Intra-Youth Dialogue: Role of Youth in Shaping Social Cohesion Post ISIS
Social Cohesion Intra Youth Dialogue, is a year long project of Erbil Hub for the year 2017–2018. The project consists of a sequence of dialogues aiming to involve youth voices from diverse backgrounds in dialogue to speak their mind, be heard to prevent isolation, strengthen bonds, explore the similarities and overcome the stereotypes to foster social cohesion and coexistence at a critical time where the country and the region is going through.
We live in a communications age where dialogue is often replaced by the exchange of emails, facebook posts and comments or on the various messaging applications in our electronic devices. While we’ve gained many exciting technologies in the recent decades, to a great extent these technologies have encouraged us to lose the art of spending time together; of talking, listening, and understanding each other.
On September 20th & 25th, 2017 Erbil Hub kicked off it’s first sequence of roundtable dialogues inviting speakers from diverse backgrounds living in Erbil to facilitate dialogue on coexistence. Speakers from different backgrounds of Yazidi, Southern Iraqis/Arabs, Kurdish Diaspora, Christians and Muslims were invited to tackle and bring issue to the table, analyze them and find solutions for them.
As a Kurd, living in Erbil, we all have different stories when it comes to cross cultural experiences. Here’s my own little story. My grandmother is Turkmani, she has Alzheimer which means she does not remember in which stage of my studies I am and keeps asking me, but she always tells me the story of her time having Jewish neighbors like it’s her first time. Telling me how kind and how helping they were. How beautiful the diversity was and how they used to live in peace with them. Also speaking of my mom, she knows so many Christian words with having Christian neighbors and friends and she still visits some of them.
These are to show the cross cultural & religious bonds that have existed for so many generations that we shouldn’t let extremism, discrimination or politics take it away from us. But, the recent fights against ISIS, the influx of IDPs, and the economic decline have exacerbated the short-lived prosperity.
The Islamic State’s advances in 2014, paired with the political and economic crises that have bedevilled the Kurdistan Region and Iraq, exacerbated communal relationships who have been living in the North of Iraq and may incite new tensions if left unchecked.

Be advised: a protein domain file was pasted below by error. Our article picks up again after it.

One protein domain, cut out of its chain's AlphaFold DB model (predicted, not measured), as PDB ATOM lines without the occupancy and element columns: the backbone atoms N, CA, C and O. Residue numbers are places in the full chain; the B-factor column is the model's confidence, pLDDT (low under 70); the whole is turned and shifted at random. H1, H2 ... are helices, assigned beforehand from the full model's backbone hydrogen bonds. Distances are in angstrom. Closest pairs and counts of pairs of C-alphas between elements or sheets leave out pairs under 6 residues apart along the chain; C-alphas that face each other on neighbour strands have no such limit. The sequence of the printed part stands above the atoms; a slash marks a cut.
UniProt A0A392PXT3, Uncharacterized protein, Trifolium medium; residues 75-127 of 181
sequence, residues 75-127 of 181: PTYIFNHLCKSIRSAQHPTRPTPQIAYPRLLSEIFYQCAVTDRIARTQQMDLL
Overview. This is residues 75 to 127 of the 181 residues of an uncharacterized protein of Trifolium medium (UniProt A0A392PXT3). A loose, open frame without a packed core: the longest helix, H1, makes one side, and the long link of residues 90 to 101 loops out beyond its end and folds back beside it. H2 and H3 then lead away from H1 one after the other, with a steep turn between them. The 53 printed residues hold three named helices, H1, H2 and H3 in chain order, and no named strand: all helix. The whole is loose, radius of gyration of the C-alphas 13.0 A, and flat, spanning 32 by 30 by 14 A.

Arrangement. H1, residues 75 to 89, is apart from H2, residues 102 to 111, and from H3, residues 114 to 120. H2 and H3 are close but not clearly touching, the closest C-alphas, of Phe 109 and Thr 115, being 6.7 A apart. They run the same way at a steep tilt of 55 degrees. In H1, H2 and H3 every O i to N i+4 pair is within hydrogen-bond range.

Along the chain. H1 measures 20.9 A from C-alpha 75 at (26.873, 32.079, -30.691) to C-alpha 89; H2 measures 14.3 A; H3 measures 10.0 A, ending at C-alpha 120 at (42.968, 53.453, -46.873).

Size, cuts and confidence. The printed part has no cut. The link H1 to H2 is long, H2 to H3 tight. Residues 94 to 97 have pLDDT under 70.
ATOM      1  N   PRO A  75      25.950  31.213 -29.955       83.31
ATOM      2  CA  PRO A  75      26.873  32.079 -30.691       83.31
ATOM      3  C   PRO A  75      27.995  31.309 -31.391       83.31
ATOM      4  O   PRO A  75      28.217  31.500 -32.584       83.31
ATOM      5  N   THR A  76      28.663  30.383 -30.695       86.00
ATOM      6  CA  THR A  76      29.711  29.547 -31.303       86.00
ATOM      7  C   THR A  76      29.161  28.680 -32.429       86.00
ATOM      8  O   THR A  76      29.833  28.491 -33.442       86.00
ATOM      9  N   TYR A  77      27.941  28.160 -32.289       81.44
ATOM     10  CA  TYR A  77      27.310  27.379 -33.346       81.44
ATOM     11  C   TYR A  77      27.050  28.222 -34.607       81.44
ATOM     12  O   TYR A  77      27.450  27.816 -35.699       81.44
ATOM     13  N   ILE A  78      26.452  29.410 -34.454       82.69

The youth especially are caught up in the crisis. While many have experienced displacement due to the conflict, others have lost years of education, and/or feel dis-empowered in the lack of employment in the middle of the economic crisis in Iraq and the Kurdistan Region.
The questions which the 2 dialogues circled around were; why having such a dialogue is important? What’s the role of youth in shaping social cohesion post ISIS? Why should we get youth involved to strengthen the bonds regardless of our differences while the politicians are driving us apart? How can youth work to diminish the current state of racism? How the youth can break the taboos? And how does the Government help the youth engage more in socioeconomic progress? How will the independent Kurdistan which we don’t know when will happen, affect the ethnic and religious minorities living in Kurdistan?
Our Kurdish Muslim speakers stated that it’s early to make “post ISIS” statement, because even if this radicalized group is defeated militarily, the causes which prepared grounds for them are still right here. Multiple approaches, not only military, need to be taken to achieve that.
Talking about Youth contribution to strengthen Civil Society, they pointed out that our civil society organisations and NGOs are mostly linked with parties. So there is kind of political control or dominance over this sector. Although some try their best to get the status quo shifted, it takes time and commitment.